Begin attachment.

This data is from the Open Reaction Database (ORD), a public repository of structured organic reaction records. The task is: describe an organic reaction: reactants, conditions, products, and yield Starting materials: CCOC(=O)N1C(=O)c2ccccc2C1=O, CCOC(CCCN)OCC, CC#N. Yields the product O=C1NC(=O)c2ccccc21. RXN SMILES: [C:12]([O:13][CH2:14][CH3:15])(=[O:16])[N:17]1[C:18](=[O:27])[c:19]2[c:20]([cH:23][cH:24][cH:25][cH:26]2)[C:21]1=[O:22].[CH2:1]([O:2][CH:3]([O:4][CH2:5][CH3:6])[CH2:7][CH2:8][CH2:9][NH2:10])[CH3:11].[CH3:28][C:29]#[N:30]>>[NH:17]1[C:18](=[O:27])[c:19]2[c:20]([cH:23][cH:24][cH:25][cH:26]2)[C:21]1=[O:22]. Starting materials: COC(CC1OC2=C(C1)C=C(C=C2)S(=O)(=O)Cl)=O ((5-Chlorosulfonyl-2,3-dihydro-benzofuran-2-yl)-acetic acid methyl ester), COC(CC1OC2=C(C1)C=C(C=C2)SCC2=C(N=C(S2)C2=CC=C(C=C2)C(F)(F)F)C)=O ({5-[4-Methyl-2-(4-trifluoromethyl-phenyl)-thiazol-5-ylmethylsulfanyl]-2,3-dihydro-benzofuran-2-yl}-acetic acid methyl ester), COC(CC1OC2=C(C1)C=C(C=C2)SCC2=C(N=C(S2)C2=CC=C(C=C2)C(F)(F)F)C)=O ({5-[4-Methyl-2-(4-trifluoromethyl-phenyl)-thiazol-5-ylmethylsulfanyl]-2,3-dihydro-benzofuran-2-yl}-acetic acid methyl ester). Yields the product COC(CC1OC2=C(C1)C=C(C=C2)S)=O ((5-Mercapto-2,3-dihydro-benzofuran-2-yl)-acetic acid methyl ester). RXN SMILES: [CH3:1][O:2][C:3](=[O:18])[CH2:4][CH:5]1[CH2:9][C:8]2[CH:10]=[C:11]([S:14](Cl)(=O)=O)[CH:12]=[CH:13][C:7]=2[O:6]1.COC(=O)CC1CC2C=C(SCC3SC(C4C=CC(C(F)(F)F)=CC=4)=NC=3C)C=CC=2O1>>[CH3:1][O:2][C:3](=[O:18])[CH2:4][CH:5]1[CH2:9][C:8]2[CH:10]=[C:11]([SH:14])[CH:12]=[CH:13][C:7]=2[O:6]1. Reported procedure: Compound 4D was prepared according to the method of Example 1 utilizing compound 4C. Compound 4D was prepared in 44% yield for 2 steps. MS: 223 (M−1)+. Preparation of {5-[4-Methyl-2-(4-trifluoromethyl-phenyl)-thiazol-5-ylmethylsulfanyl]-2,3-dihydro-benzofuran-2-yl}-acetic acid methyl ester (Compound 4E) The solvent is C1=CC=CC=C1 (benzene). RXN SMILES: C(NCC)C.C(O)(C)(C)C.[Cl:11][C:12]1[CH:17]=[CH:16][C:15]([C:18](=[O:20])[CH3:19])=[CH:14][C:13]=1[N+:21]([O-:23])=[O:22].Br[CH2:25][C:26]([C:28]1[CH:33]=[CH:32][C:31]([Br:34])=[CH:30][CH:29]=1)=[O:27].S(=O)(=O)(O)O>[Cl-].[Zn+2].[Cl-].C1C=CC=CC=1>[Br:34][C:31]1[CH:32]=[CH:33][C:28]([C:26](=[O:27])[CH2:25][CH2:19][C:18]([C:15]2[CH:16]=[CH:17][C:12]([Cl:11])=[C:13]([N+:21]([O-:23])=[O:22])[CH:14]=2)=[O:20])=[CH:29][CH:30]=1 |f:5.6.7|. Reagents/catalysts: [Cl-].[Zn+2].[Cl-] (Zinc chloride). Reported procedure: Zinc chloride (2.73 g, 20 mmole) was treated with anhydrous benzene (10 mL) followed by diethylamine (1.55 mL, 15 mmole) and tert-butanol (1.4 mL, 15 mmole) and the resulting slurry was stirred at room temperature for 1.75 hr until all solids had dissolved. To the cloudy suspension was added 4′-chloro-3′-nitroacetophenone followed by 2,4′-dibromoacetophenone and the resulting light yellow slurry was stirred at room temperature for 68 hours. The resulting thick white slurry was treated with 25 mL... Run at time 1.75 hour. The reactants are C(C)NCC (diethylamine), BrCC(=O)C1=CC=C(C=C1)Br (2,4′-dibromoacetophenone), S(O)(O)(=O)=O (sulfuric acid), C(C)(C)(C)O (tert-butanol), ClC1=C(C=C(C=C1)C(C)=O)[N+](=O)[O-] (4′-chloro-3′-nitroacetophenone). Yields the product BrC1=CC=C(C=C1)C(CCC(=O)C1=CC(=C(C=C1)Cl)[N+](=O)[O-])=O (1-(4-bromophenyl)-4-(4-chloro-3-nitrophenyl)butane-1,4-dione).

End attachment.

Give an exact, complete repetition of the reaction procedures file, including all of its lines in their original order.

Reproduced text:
This data is from the Open Reaction Database (ORD), a public repository of structured organic reaction records. The task is: describe an organic reaction: reactants, conditions, products, and yield Starting materials: CCOC(=O)N1C(=O)c2ccccc2C1=O, CCOC(CCCN)OCC, CC#N. Yields the product O=C1NC(=O)c2ccccc21. RXN SMILES: [C:12]([O:13][CH2:14][CH3:15])(=[O:16])[N:17]1[C:18](=[O:27])[c:19]2[c:20]([cH:23][cH:24][cH:25][cH:26]2)[C:21]1=[O:22].[CH2:1]([O:2][CH:3]([O:4][CH2:5][CH3:6])[CH2:7][CH2:8][CH2:9][NH2:10])[CH3:11].[CH3:28][C:29]#[N:30]>>[NH:17]1[C:18](=[O:27])[c:19]2[c:20]([cH:23][cH:24][cH:25][cH:26]2)[C:21]1=[O:22]. Starting materials: COC(CC1OC2=C(C1)C=C(C=C2)S(=O)(=O)Cl)=O ((5-Chlorosulfonyl-2,3-dihydro-benzofuran-2-yl)-acetic acid methyl ester), COC(CC1OC2=C(C1)C=C(C=C2)SCC2=C(N=C(S2)C2=CC=C(C=C2)C(F)(F)F)C)=O ({5-[4-Methyl-2-(4-trifluoromethyl-phenyl)-thiazol-5-ylmethylsulfanyl]-2,3-dihydro-benzofuran-2-yl}-acetic acid methyl ester), COC(CC1OC2=C(C1)C=C(C=C2)SCC2=C(N=C(S2)C2=CC=C(C=C2)C(F)(F)F)C)=O ({5-[4-Methyl-2-(4-trifluoromethyl-phenyl)-thiazol-5-ylmethylsulfanyl]-2,3-dihydro-benzofuran-2-yl}-acetic acid methyl ester). Yields the product COC(CC1OC2=C(C1)C=C(C=C2)S)=O ((5-Mercapto-2,3-dihydro-benzofuran-2-yl)-acetic acid methyl ester). RXN SMILES: [CH3:1][O:2][C:3](=[O:18])[CH2:4][CH:5]1[CH2:9][C:8]2[CH:10]=[C:11]([S:14](Cl)(=O)=O)[CH:12]=[CH:13][C:7]=2[O:6]1.COC(=O)CC1CC2C=C(SCC3SC(C4C=CC(C(F)(F)F)=CC=4)=NC=3C)C=CC=2O1>>[CH3:1][O:2][C:3](=[O:18])[CH2:4][CH:5]1[CH2:9][C:8]2[CH:10]=[C:11]([SH:14])[CH:12]=[CH:13][C:7]=2[O:6]1. Reported procedure: Compound 4D was prepared according to the method of Example 1 utilizing compound 4C. Compound 4D was prepared in 44% yield for 2 steps. MS: 223 (M−1)+. Preparation of {5-[4-Methyl-2-(4-trifluoromethyl-phenyl)-thiazol-5-ylmethylsulfanyl]-2,3-dihydro-benzofuran-2-yl}-acetic acid methyl ester (Compound 4E) The solvent is C1=CC=CC=C1 (benzene). RXN SMILES: C(NCC)C.C(O)(C)(C)C.[Cl:11][C:12]1[CH:17]=[CH:16][C:15]([C:18](=[O:20])[CH3:19])=[CH:14][C:13]=1[N+:21]([O-:23])=[O:22].Br[CH2:25][C:26]([C:28]1[CH:33]=[CH:32][C:31]([Br:34])=[CH:30][CH:29]=1)=[O:27].S(=O)(=O)(O)O>[Cl-].[Zn+2].[Cl-].C1C=CC=CC=1>[Br:34][C:31]1[CH:32]=[CH:33][C:28]([C:26](=[O:27])[CH2:25][CH2:19][C:18]([C:15]2[CH:16]=[CH:17][C:12]([Cl:11])=[C:13]([N+:21]([O-:23])=[O:22])[CH:14]=2)=[O:20])=[CH:29][CH:30]=1 |f:5.6.7|. Reagents/catalysts: [Cl-].[Zn+2].[Cl-] (Zinc chloride). Reported procedure: Zinc chloride (2.73 g, 20 mmole) was treated with anhydrous benzene (10 mL) followed by diethylamine (1.55 mL, 15 mmole) and tert-butanol (1.4 mL, 15 mmole) and the resulting slurry was stirred at room temperature for 1.75 hr until all solids had dissolved. To the cloudy suspension was added 4′-chloro-3′-nitroacetophenone followed by 2,4′-dibromoacetophenone and the resulting light yellow slurry was stirred at room temperature for 68 hours. The resulting thick white slurry was treated with 25 mL... Run at time 1.75 hour. The reactants are C(C)NCC (diethylamine), BrCC(=O)C1=CC=C(C=C1)Br (2,4′-dibromoacetophenone), S(O)(O)(=O)=O (sulfuric acid), C(C)(C)(C)O (tert-butanol), ClC1=C(C=C(C=C1)C(C)=O)[N+](=O)[O-] (4′-chloro-3′-nitroacetophenone). Yields the product BrC1=CC=C(C=C1)C(CCC(=O)C1=CC(=C(C=C1)Cl)[N+](=O)[O-])=O (1-(4-bromophenyl)-4-(4-chloro-3-nitrophenyl)butane-1,4-dione).